August 03, 2011 Articles

Writing Your First Appellate Brief

Tackling an appellate brief is much different from your familiar ground at the trial level. You need to be ready to handle this new animal called an appeal.

By Haley Maple

As a young litigator, you likely are accustomed to drafting and responding to motions and memoranda on dismissal, summary judgment, discovery issues, and other issues that arise before trial. Not much tops the feeling of successfully obtaining summary judgment for your client or otherwise winning a motion or an argument. If those orders are appealable, however, you may end up on the receiving end (or if unsuccessful, the filing end) of a notice of appeal. If you are not in a firm with an appellate department, or sometimes even if you are, you may be asked to draft the appellate brief.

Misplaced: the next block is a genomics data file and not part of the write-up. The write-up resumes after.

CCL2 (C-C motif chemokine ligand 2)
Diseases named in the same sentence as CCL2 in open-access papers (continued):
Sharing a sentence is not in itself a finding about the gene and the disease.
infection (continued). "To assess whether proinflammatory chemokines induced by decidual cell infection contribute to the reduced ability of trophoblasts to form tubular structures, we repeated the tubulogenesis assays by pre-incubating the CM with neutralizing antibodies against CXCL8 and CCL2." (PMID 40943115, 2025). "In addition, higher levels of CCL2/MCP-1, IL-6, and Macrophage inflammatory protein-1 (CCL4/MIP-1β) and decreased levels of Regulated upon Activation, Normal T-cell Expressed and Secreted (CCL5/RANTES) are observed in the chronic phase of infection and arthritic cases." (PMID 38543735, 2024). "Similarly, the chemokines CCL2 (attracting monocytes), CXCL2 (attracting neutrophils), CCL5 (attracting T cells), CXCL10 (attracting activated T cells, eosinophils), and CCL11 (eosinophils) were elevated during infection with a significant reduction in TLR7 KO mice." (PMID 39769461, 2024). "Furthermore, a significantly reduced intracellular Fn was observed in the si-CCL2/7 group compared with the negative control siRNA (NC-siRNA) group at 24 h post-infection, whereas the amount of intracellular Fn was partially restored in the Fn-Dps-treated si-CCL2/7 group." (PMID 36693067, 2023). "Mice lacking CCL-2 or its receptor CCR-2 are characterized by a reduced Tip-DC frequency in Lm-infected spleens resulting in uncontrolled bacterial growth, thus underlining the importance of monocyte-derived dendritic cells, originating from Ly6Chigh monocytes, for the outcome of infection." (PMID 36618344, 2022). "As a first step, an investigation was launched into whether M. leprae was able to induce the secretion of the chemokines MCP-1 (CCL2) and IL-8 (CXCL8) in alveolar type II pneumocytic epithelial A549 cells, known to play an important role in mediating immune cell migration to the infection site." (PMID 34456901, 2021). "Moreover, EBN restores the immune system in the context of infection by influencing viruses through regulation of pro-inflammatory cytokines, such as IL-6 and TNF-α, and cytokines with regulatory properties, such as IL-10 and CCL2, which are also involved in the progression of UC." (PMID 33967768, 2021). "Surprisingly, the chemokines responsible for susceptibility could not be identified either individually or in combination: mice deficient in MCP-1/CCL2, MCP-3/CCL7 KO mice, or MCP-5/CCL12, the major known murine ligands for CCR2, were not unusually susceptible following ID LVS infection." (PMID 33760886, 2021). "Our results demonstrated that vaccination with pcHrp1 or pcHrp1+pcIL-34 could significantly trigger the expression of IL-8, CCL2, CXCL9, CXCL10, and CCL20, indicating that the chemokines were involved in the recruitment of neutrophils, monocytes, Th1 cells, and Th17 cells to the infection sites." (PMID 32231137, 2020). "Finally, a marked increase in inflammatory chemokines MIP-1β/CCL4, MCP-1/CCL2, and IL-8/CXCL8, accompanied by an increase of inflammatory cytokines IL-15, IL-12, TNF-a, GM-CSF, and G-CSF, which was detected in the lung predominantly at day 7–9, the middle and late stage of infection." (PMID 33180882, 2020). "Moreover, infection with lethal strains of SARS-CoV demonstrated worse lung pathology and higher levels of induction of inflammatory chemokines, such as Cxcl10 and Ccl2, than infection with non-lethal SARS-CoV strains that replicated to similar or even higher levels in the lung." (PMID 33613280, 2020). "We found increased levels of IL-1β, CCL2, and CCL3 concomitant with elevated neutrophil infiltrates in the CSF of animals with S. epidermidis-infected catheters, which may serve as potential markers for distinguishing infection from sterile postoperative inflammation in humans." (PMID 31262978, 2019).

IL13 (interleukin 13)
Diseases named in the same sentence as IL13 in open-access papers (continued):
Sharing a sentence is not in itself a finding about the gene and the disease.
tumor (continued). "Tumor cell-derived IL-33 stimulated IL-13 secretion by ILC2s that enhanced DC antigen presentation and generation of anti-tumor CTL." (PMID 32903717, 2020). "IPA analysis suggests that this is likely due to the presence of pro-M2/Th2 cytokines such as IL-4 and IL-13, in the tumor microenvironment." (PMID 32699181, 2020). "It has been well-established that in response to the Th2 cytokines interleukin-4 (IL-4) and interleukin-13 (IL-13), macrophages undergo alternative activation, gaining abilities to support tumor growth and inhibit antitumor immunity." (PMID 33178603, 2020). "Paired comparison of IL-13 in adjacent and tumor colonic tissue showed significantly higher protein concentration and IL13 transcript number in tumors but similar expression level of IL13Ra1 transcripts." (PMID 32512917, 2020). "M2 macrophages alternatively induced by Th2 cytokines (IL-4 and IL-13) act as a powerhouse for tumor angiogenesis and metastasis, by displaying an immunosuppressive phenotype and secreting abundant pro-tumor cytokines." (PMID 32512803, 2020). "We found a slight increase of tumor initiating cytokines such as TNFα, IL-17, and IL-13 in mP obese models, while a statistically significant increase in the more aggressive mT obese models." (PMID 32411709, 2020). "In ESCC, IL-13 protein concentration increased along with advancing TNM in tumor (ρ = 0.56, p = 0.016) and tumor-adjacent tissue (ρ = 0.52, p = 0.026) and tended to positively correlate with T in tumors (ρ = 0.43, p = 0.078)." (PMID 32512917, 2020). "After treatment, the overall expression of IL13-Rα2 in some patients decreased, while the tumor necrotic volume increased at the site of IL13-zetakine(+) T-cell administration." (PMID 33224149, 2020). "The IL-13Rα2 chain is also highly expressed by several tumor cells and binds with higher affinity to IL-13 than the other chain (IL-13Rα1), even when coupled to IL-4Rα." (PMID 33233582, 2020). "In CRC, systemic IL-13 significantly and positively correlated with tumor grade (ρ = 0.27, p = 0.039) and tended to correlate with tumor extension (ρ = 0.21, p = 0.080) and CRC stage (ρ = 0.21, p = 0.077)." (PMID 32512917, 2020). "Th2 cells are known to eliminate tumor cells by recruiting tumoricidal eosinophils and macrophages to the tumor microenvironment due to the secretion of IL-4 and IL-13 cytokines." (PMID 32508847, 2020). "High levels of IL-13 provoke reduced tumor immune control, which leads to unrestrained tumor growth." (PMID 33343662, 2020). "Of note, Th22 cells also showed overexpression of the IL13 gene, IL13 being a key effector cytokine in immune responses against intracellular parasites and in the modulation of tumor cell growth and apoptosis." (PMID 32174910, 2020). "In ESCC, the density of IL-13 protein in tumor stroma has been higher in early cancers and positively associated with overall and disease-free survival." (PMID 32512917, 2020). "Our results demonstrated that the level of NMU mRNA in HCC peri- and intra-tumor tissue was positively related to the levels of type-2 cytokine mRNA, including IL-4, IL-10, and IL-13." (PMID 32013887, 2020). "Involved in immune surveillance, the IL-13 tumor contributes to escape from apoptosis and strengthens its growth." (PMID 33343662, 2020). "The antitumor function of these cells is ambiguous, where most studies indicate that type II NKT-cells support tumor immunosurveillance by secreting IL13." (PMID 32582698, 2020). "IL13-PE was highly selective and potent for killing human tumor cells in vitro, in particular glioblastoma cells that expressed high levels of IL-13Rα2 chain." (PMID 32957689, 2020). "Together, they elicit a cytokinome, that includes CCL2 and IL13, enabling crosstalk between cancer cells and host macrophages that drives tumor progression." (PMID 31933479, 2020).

Tackling an appellate brief is much different from your familiar ground at the trial level. Not only is the style of argument different, but also very specific, and arguably unintuitive appellate rules govern every step of the way. Additionally, appellate judges approach an appeal differently from how a trial court approaches a motion. As such, you need to be ready to handle this new animal called an appeal.

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